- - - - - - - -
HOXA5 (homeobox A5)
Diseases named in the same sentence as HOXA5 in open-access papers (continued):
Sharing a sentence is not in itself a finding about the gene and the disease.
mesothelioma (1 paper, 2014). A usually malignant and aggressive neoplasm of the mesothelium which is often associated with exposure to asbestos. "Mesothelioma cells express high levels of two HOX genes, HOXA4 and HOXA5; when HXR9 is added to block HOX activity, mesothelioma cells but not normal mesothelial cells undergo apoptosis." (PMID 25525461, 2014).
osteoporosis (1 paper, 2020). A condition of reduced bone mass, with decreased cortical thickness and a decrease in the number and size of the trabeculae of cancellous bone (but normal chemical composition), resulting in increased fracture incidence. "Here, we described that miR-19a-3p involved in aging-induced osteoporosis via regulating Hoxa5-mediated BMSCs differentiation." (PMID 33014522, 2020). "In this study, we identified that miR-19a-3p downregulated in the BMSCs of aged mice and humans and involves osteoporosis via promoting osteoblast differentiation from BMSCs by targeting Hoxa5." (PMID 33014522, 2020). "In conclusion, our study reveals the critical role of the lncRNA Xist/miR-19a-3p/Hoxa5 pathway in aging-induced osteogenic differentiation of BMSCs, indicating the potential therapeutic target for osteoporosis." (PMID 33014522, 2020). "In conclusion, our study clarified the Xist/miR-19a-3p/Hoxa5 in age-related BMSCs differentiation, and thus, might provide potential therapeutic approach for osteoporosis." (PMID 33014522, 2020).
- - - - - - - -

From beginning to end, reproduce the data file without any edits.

HOXA5 (homeobox A5)
Diseases named in the same sentence as HOXA5 in open-access papers (continued):
Sharing a sentence is not in itself a finding about the gene and the disease.
mesothelioma (1 paper, 2014). A usually malignant and aggressive neoplasm of the mesothelium which is often associated with exposure to asbestos. "Mesothelioma cells express high levels of two HOX genes, HOXA4 and HOXA5; when HXR9 is added to block HOX activity, mesothelioma cells but not normal mesothelial cells undergo apoptosis." (PMID 25525461, 2014).
osteoporosis (1 paper, 2020). A condition of reduced bone mass, with decreased cortical thickness and a decrease in the number and size of the trabeculae of cancellous bone (but normal chemical composition), resulting in increased fracture incidence. "Here, we described that miR-19a-3p involved in aging-induced osteoporosis via regulating Hoxa5-mediated BMSCs differentiation." (PMID 33014522, 2020). "In this study, we identified that miR-19a-3p downregulated in the BMSCs of aged mice and humans and involves osteoporosis via promoting osteoblast differentiation from BMSCs by targeting Hoxa5." (PMID 33014522, 2020). "In conclusion, our study reveals the critical role of the lncRNA Xist/miR-19a-3p/Hoxa5 pathway in aging-induced osteogenic differentiation of BMSCs, indicating the potential therapeutic target for osteoporosis." (PMID 33014522, 2020). "In conclusion, our study clarified the Xist/miR-19a-3p/Hoxa5 in age-related BMSCs differentiation, and thus, might provide potential therapeutic approach for osteoporosis." (PMID 33014522, 2020).